The answer to this question can be “Yes” or “No.”

One of the many advantages of dry storing your boat is the peace of mind knowing that your boat is free from the elements, which includes excessive growth on the hull.  Most dry storage customers will just experience a yellow tinting of the hull. This is a reaction between the fiberglass and the salt water.  The rate at which this tinting accumulates is largely based upon usage and the salinity of the water that your boat is in, but it can be slowed with proper rinsing and cleaning of the hull.

On the other hand, boats that either live or spend extra long stretches at one time in the water very often do require bottom painting.

There are two main kinds of bottom paint: ablative paint and hard paint.

Many factors come into play when determining which bottom paint is best for you.  Some key factors are frequency of usage, total time the boat will stay in the water and water salinity levels.

Ablative paints are designed for boats that will spend time both in and out of the water or will be used frequently.

The science behind ablative paints allows for the friction of the boat running in the water to act as a cleaning tool.  The constant rubbing of hull and water provides for a constant washing.  This is possible because of the “soft” nature of ablative paint. The chemical makeup of ablative paints also allows for them to survive outside of the water (on a trailer or dry storage), and not lose much of their safeguards.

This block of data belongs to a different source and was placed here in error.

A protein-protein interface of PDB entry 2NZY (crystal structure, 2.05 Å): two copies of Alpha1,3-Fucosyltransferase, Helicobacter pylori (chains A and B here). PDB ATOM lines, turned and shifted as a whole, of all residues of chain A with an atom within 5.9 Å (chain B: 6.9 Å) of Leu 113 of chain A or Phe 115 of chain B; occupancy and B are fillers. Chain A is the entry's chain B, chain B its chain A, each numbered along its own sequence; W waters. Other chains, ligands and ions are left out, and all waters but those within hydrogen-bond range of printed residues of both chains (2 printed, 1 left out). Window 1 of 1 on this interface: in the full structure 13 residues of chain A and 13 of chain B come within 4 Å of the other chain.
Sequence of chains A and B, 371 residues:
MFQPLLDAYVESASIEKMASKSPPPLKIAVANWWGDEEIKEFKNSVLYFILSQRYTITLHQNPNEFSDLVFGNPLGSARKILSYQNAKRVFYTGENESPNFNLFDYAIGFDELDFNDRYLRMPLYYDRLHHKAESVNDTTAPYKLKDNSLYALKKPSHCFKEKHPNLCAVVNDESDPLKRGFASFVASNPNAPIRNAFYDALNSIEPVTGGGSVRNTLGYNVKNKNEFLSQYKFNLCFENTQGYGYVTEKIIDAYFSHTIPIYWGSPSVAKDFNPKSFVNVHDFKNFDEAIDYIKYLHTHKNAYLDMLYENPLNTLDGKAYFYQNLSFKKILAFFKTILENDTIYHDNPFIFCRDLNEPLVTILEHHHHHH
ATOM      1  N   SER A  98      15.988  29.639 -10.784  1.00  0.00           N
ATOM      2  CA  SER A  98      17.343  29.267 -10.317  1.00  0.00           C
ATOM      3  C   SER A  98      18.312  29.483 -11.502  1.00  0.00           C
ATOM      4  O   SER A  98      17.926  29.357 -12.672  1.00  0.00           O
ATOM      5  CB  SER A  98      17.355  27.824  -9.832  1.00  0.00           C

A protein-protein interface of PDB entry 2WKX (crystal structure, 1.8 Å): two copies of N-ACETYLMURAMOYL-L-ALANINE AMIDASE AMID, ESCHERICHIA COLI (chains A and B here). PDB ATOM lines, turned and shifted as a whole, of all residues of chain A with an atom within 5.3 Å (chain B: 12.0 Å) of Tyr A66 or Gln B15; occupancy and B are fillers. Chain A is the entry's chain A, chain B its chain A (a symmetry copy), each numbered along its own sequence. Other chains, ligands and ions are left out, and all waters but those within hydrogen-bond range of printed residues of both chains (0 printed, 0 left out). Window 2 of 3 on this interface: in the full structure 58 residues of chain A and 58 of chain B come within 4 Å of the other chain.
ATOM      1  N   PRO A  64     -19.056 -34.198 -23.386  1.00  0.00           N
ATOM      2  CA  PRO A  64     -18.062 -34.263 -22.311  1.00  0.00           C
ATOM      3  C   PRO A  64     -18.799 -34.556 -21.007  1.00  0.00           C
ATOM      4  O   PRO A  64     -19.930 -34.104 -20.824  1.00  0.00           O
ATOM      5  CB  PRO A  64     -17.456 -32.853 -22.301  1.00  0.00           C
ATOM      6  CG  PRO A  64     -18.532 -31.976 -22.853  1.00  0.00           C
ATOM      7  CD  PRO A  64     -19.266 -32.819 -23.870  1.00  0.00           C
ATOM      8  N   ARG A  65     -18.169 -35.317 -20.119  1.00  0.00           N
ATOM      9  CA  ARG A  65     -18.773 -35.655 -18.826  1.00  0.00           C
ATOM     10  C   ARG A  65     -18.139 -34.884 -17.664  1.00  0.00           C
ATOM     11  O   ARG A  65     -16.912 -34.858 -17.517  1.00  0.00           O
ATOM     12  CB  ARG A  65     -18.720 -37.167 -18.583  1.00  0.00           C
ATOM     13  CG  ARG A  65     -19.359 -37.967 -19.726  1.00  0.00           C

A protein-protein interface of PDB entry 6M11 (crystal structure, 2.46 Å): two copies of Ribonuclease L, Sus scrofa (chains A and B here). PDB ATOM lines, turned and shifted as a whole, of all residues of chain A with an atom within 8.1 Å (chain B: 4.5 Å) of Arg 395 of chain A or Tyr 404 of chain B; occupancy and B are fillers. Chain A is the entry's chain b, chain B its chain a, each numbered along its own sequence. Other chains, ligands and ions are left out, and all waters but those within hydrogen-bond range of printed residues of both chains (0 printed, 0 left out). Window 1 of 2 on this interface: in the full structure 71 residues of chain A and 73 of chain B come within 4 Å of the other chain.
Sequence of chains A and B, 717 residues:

Hard paints are designed for boats that will live in the water and may spend less time moving.  

The science behind hard paint makes the paint applied not “taste” good to most marine growth. This style of paint basically creates a hard shell on the bottom for protection. These boats also often will hire local divers to rub the bottom of the boat from time to time to make sure it is not accumulating growth while it is still in the water.

Hard paint must remain in the water, unless being pulled for bottom cleaning, reapplication or maintenance work. The time it spends out of water must be closely monitored. Over time, generally around three weeks, the makeup of the paint tends to die off, rendering the bottom paint less effective.

The styles, brands and methods of bottoms vary widely.  

When deciding upon paint vs. no paint, please visit your local boatyard or marina and sit down with someone to discuss your choices. Each boat and situation is truly unique.  

We welcome you to come by or contact us about any questions or concerns you may be facing in planning.  Ultimately the largest concern is doing what is best to protect the integrity of the boat and ensuring its safe and efficient lifespan.

Visit our Services Page for more information and to schedule your service appointment.